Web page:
I took some time off. I needed a few minutes alone, so I took a break in June and July to reassess the importance of my words. How do I say things, what message am I delivering, and how is what I am saying affecting the space I live in?
You see, sometimes, it feels good to articulate with strong and convincing conviction my point. It forces those reading me, listening to me, trusting me to see things my way. Do I feel offended and my words come out from a place of hurt? Or, am I simply writing about/from/within the lessons I’ve learned? Do I care if everyone is siding with me? Do I need to tell everything that’s happened to me through the skewed version my memory holds on to?
I really don’t know.
Writing from a place of hurt and anger makes my words read trite, self-absorbed, and frankly, boring. Once my ego is done being bruised and I’ve retold a story, verbally, over and over, only then am I finding the peace of mind to write about it.
A while back I was faced with a personal dilemma. I could have, in a group of strangers, said the “wrong things” for the “right reasons” or keep my mouth shut. I sought out advice from the proper “agents” and with strangled confidence and the belief that my silence would only be my own complicit behavior in an on-going battle to stop the misinformed narrative racism has spread, I spoke up. It was met with about as much enthusiasm as you can imagine.
I chose my words carefully. I made no accusations. I wasn’t eloquent or refined. I was human, and I was scared, and I was sad.
I faced silent contempt for days following. I put on a smile and continued to work, but inside I worried: would I be “fired,” would I be punished, would I have to continue to defend my position against systemic racism? But the biggest question was the one I asked myself over and over: Did I say the right thing? Did I do the right thing? Could I have done it better?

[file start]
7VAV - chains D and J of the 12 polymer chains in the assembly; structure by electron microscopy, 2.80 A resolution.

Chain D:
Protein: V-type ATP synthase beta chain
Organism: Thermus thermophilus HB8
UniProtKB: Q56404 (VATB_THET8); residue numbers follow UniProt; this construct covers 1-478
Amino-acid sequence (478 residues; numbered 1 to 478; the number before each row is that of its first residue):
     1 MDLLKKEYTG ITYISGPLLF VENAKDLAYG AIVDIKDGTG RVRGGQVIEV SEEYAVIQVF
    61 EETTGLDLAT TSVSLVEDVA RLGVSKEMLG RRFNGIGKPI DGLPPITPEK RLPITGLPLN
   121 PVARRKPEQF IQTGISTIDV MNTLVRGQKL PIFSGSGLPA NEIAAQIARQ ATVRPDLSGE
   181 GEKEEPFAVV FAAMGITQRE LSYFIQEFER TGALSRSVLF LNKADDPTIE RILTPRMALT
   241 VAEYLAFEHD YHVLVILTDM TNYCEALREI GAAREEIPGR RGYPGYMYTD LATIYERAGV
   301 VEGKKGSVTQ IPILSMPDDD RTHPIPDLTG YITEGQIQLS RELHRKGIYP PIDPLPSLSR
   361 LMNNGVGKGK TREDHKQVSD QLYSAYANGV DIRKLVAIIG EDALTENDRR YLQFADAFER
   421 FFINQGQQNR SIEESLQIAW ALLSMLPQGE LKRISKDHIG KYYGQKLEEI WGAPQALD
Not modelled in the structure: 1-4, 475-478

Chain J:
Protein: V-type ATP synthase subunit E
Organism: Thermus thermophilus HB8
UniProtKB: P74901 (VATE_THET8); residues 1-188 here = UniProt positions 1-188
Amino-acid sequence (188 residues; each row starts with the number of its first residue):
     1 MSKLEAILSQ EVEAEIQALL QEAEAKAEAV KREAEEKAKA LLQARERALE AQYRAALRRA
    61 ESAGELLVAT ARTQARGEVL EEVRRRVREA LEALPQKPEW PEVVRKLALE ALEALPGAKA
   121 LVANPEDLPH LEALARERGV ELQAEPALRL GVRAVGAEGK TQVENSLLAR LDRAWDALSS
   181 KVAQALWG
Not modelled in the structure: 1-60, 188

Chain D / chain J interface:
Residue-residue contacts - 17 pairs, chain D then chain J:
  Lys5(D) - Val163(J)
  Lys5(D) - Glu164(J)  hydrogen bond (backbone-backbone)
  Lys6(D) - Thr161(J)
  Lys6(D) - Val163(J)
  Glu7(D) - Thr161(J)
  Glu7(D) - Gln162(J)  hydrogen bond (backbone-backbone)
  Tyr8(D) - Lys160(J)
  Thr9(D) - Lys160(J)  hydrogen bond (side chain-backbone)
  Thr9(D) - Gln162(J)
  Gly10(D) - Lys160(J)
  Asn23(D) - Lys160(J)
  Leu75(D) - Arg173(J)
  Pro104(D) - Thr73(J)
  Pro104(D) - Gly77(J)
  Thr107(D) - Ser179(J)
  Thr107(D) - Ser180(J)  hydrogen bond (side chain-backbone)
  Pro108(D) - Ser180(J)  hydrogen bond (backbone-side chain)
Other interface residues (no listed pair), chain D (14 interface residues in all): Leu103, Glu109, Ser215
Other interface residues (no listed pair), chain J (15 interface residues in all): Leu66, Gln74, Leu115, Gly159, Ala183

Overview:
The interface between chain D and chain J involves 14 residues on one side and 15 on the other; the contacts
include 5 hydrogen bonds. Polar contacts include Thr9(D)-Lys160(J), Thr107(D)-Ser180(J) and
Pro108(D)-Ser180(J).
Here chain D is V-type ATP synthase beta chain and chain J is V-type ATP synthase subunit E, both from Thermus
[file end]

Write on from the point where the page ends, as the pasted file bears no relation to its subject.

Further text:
The answer is, Yes. Yes. And maybe, I don’t know.
There is no nice way to tell someone they are feeding into a false narrative. There is no graceful way to explain why when you fictionalize a false narrative about a violent, young black man who targets white Americans, that you are feeding into a fictional truth, not a fact and giving legs to a false stereotype. There is no way I can tell you this without sending up your hackles and the hackles of all those that find themselves crossing the street when they see a group of young black men.
Change cannot occur if we are not brave enough to speak up and speak out. I am not against you, I am against the words that set us back in time. I am against the stories of fiction that contribute to oppression. I am against bullying as a tactic to diminish the voice of someone who disagrees with your views.
I haven’t been able to write much lately because I needed to write this piece. It has weighed heavily on me for quite some time. It doesn’t matter where it happened, it only matters that it did happen. I do not have an ending that can neatly sum up this story. Sometimes things are messy. I hope you find courage, friends when you are faced with adversity. You are not alone.
In the midst of controversy I did get a good piece of advice from a strong woman: Dig your heels in, keep your shoulders back, and your head up and continue to show up.